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WATER QUALITY AND HEALTH ALBANIAN CASE Tania Floqi Polytechnic University of Tirana Vrnjacka Banja, 10.10.2007.

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Presentation on theme: "WATER QUALITY AND HEALTH ALBANIAN CASE Tania Floqi Polytechnic University of Tirana Vrnjacka Banja, 10.10.2007."— Presentation transcript:

1 WATER QUALITY AND HEALTH ALBANIAN CASE Tania Floqi Polytechnic University of Tirana Vrnjacka Banja, 10.10.2007

2 Importance of water quality Drinking water supply in Albania Water supply in Tirana Tirana’s water quality - Physical characteristics - Chemical characteristics - Microbiological characteristic - Disinfection process - Health risks Conclusions and Recommendations

3 Importance of water quality Water is one of the most important chemicals known to men Rain, snow, sleet, hail, fog and dew - water present in the air Water is present on the earth surface as lakes, streams, wetlands, waterfalls and glaciers The human body is composed of 50 % water Water is important as a solvent. Many substances dissolve in water – sugar, salt, alcohol, etc. Access to safe drinking-water is important as a health and development issue at a national, regional and local level Water supply must be available to all

4 Drinking water supply in Albania Albania is a small mountainous country (28748 km2). It has a rich hydrographic net (groundwater, streams, rivers, springs, lakes, wetlands). This net includes over 200 big natural resources of flowing groundwater. Natural water qualities of our country are generally good

5 Drinking water origin - 80 % of – groundwater - 20 % - surface waters Population supply - 85% – By public system (Urban areas – at home; Rural areas – public taps and standpipes) - 10% – private wells - 4.9% – treated surface water - 0.1% – untreated surface water Drinking water supply in Albania

6 Quantity 20 – 50 lit/person/day at the taps 120 lit/person/day at the source 50-70% of the quantity is lost in the distribution system - Obsolete & old infrastructure - Poor maintenance & mismanagement Drinking water supply in Albania

7 Water supply in Tirana Tirana region has a wide variety of natural geological conditions that influence water quality Tirana city takes water from - surface water (Bovilla dam- reservoir) - flowing underground sources - artesian pumped wells All the above sources are different regarding physical, chemical and microbiological characteristics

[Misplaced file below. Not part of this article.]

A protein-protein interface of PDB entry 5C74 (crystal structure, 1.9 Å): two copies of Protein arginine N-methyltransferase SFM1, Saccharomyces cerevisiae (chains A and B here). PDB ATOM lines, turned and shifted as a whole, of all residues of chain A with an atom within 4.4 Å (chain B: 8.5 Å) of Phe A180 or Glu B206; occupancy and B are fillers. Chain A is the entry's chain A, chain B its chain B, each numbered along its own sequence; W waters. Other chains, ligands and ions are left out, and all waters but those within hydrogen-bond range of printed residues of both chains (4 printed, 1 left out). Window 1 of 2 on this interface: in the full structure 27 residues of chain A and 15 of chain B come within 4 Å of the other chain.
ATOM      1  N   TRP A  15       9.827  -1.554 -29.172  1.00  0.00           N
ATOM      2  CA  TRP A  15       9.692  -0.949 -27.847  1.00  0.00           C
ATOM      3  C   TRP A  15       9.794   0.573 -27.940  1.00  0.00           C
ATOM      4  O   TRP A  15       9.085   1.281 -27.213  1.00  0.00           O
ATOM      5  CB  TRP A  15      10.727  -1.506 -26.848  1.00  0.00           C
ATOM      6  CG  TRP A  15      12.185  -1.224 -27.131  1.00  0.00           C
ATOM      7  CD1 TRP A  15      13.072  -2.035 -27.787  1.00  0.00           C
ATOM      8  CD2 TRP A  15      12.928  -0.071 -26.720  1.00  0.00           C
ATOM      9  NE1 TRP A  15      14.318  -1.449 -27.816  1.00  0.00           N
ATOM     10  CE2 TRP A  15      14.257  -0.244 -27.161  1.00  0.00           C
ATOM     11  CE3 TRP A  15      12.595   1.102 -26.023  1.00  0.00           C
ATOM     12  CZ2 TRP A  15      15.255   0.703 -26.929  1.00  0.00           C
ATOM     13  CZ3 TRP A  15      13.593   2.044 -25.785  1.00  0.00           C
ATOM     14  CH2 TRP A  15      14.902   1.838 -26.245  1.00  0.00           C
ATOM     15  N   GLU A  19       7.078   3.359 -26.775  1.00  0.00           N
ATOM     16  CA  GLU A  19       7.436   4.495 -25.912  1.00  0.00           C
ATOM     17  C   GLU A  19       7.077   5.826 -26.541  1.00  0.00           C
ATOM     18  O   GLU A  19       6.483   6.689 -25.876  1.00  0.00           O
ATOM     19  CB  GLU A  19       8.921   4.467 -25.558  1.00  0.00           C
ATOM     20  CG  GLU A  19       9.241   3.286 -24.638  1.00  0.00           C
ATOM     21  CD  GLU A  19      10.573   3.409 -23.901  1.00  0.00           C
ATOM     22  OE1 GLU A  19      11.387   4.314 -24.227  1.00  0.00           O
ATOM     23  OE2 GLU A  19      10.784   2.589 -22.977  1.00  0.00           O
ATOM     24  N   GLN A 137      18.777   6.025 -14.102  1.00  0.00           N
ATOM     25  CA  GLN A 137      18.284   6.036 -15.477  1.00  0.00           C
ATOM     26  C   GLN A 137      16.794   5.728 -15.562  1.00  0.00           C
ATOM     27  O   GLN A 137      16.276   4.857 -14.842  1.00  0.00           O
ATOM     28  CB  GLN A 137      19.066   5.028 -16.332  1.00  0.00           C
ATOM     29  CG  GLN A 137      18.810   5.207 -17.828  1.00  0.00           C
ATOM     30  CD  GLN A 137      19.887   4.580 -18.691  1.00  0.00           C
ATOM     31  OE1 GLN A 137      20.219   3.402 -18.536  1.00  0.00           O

8 Tirana’s water quality Physical characteristics Turbidity - usually in normal parameters - In rainy periods & damaged supply network ranges from 8 – 92 ntu Odor & Taste - usually in normal parameters - faecal odors & oil odors in rainy periods and damaged supply network - odors from algae (Cyklotela diatomea) occurs since 2 years ago in Bovilla reservoir - from these period began the monitoring of human activites impact such as biological, physical and chemical indicators Temperature – of Tirana’s water sources ranges from 7 -17º C depending from the type of source

9 Chemical characteristics Fluoride – low levels Arsenic, mercury and lead – not present Nitrates – varies from 3-30.4 mg/l in Bovilla reservoir and pumped wells in the lowlands Nitrates in natural groundwater in mountainous areas are not present Pesticides and herbicides – not present in Bovilla reservoir; analyzed since one year ago Organic Matter – present in all water sources but not monitored because the lack of facilities Tirana’s water quality

10 Chemical characteristics Ammonia nitrogen - present in Bovilla reservoir, pumped wells and the distribution supply network Ammonia nitrogen is monitored as chemical indicator of sanitary pollution In pollution cases the ammonia level can reach 16 mg/l

11 Chemical characteristics Total Dissolved Solids (TDS) – varies from 188.9 mg/l to 802.2 mg/l - Water from pumped wells has higher TDS than natural surface or groundwater Conductivity - from 208 µmhos/cm to 944 µmhos/cm – related with TDS concentration Hardness ranges: - natural groundwater, 71 – 79 mg/l CaCO3 - pumped wells, 210 – 275 mg/l CaCO3 Hardness is dependent from natural geological conditions pH – varies from 6.96 to 7.85, don’t present carbonate alkalinity

12 Tirana’s water quality Microbiological characteristics Tirana’s water supply system is monitored by specialists from the Directorate of Public Health and from the City Water Supply and Sewerage Enterprise itself The monitored indicators are E.Coli, Streptococcus Faecalis and Total Coliforms

13 Tirana’s water quality Disinfection process Primary disinfectant used in Bovilla treatment plant – sodium hypochlorite (NaOCl) Secondary disinfectant used in distribution depots – sodium hypochlorite (NaOCl) The chlorination process is made manually by operators often not very qualified and responsible, affecting the level of chlorine which varies from very high to very low values

14 Health risks If feacal contamination is recent it is responsible for the presence of pathogenic agents including bacteria, viruses, protozoa, which may cause diseases from gastroenteritis to sometimes fatal diarrhea, dysentery, hepatitis, typhoid fever or cholera There was a cholera outbreak in 1994, in Albania, with 626 infected cases and 25 dead people Data from the Institute of Public Health indicate that there is a high incidence of gastroenteritis in Albania - the conclusions of health experts indicate that in most of cases the gastroenteritis is coming from drinking water pollution